SIAC Joins Battle to Challenge Sandy Springs, Ga., Alarm Ordinance
The most serious provision that Sandy Springs officials plan to enforce would suspend police response to all of a security dealer’s customers if any single fine is not paid.
FRISCO, Texas — The Security Industry Alarm Coalition (SIAC) is joining with the Georgia Electronic Life Safety & System Association (GELSSA) to contest an ordinance in Sandy Springs, Ga., that would fine alarm companies instead of the end user when systems generate a false alarm.
The suit was filed on March 12 in the United States Districts Court for the Northern District of Georgia.
“There is no question that this type of unconstitutional ordinance has the potential to be a major disruption to our industry,” SIAC Executive Director Stan Martin states in an announcement. “The City of Sandy Springs is completely out of step with modern alarm management practices. They passed an ordinance that we believe is unconstitutional because it makes alarm companies responsible for the actions of a third party they do not control.”
“If the industry allows this type of ordinance to become the norm it will be faced with huge administrative and legal costs, disputes with customers and a process that will be less effective than best practices for reducing alarm dispatches,” states Dan Gordon, GELSSA president. “Passing customer fines to alarm companies cannot be an option on the table when discussing alarm management.”
The lawsuit notes that alarm companies do not have any sort of “master-servant” or “principal-agent” relationship with alarm users and are not in a position to supervise, direct or control the actions of their customers. Yet, despite these facts the ordinance imposes draconian fines on alarm companies, according to SIAC. Under the ordinance, the first false alarm is fined at $25, second and third false alarms are $250 and $500 for a fourth or additional false alarms in any 24-month period.
The most serious provision that Sandy Springs officials plan to enforce would suspend police response to all of a security dealer’s customers if any single fine is not paid, according to the associations. In the announcement, SIAC and GELSSA envision the potential for a former customer to switch to a competitor and not notify the city. The dealer could receive a bill in error, refuse to pay it, and run the risk that an entire customer base then be subject to no-response.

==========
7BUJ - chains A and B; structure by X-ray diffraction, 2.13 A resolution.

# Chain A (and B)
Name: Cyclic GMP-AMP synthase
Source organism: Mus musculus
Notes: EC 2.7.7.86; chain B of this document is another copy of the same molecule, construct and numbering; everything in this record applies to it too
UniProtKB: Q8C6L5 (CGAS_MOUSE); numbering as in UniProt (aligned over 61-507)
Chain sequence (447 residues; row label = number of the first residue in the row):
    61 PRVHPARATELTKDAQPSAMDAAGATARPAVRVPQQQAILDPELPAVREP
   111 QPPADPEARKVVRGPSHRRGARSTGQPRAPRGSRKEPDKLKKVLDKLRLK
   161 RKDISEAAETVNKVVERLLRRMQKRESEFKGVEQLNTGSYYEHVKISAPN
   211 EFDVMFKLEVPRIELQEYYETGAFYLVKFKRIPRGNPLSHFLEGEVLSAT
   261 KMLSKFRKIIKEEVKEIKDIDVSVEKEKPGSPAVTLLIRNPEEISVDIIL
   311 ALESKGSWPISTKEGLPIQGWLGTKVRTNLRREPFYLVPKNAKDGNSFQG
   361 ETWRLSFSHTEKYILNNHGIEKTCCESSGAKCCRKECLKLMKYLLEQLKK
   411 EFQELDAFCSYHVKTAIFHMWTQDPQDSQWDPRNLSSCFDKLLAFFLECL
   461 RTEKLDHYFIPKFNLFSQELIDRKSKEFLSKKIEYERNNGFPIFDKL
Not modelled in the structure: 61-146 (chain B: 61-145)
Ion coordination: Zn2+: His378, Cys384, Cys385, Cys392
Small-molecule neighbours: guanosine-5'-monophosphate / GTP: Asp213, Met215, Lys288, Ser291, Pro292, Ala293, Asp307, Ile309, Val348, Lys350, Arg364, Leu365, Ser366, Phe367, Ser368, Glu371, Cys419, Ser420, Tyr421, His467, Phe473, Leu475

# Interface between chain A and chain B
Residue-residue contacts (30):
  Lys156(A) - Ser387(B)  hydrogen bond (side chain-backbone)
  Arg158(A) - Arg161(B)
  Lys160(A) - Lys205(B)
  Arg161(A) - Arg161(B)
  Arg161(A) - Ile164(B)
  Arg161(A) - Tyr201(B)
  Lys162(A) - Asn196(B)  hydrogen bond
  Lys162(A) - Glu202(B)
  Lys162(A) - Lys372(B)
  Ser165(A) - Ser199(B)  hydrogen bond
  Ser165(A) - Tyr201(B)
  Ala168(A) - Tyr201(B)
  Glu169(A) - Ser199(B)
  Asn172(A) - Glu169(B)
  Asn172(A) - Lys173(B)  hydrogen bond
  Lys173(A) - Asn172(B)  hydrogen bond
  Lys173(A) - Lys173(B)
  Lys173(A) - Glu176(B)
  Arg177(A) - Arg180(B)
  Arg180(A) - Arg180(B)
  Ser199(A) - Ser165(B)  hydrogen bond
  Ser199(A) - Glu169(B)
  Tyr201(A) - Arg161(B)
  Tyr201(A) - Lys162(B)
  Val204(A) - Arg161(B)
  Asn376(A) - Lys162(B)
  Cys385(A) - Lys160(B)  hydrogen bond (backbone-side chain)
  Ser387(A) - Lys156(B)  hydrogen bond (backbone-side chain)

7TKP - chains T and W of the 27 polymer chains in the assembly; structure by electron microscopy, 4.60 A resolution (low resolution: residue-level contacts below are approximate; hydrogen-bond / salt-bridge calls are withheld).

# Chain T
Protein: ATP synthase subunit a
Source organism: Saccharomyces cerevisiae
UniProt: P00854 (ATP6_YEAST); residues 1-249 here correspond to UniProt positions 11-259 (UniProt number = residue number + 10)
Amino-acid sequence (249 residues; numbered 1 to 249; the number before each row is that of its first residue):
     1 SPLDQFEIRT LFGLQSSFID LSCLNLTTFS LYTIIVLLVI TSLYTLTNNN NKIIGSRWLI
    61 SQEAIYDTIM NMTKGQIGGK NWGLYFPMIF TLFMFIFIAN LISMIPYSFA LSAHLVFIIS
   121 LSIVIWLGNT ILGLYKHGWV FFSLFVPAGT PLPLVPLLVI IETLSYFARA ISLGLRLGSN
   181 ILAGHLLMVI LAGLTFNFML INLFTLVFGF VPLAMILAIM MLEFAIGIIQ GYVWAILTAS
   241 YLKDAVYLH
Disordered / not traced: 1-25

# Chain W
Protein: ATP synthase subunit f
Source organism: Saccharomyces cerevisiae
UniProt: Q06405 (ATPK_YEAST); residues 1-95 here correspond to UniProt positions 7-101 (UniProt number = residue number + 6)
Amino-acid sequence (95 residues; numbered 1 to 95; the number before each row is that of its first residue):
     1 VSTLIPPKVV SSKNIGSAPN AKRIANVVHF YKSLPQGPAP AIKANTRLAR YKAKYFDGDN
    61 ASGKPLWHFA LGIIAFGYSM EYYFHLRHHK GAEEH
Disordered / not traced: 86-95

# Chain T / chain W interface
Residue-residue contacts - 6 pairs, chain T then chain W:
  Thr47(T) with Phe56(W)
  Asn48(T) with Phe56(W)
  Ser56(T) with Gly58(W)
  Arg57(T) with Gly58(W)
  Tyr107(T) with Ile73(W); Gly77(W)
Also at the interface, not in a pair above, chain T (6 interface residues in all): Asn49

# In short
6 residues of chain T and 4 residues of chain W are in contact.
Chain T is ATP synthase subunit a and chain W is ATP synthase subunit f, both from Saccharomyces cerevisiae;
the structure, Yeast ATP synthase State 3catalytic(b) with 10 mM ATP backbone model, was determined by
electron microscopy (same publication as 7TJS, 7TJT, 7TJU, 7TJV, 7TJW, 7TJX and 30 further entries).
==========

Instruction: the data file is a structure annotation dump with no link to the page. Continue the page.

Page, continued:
Since the ordinance became effective, alarm companies have been subjected to tens of thousands of dollars in civil penalties for the actions of alarm users who have caused “false alarms” as determined by the city and billed by Cry Wolf Services, the city’s third-party alarm administrator, according to the announcement.
Alarm companies are not provided with any opportunity to be heard prior to receiving notice of the false alarm determination and related fine. At most, alarm companies are given a 10-day window to file a written notice appealing Sandy Springs unilateral decision, at which point they are given a hearing before a hearing officer designated by the police chief or fire chief.
The 10-day window fails to provide alarm companies with a meaningful opportunity to gather evidence in support of their appeals or to otherwise conduct a sufficient investigation into the circumstances causing the alarm activation, according to the announcement.
The appeals are also subject to a fee-shifting provision, which provides the following, “In the event the appeal is not upheld, the owner or alarm company shall also be responsible for any fee assessed to reimburse the city for any costs incurred by the hearing officer…” The lawsuit argues that the ordinance is unconstitutional because it denies due process guaranteed by the 14th Amendment. The ordinance also allows the city to suspend police response after four alarms in 24-months but to continue to levy fines.
The lawsuit notes that “the decision-making process by Sandy Springs, coupled with the expedited appellate procedures, fail to provide adequate procedural safeguards against the unlawful and unconstitutional imposition of civil penalties against alarm companies.”
“We appreciate SIAC offering its expertise and support in helping us in this important fight,” says Gordon. “If this unconstitutional ordinance is allowed to stand, our industry will face this same type of issue from other communities who have the mistaken belief that fining alarm companies is an effective way to deal with alarm issues.”
Gordon continues: “SIAC needs continued financial support from the industry to help defray legal expenses, identify problem ordinances, promote the model ordinance that incorporates well-documented best practices for alarm management and help lead the fight against ordinances such as the one in Sandy Springs.”
To learn more about SIAC or to donate, visit siacinc.org.
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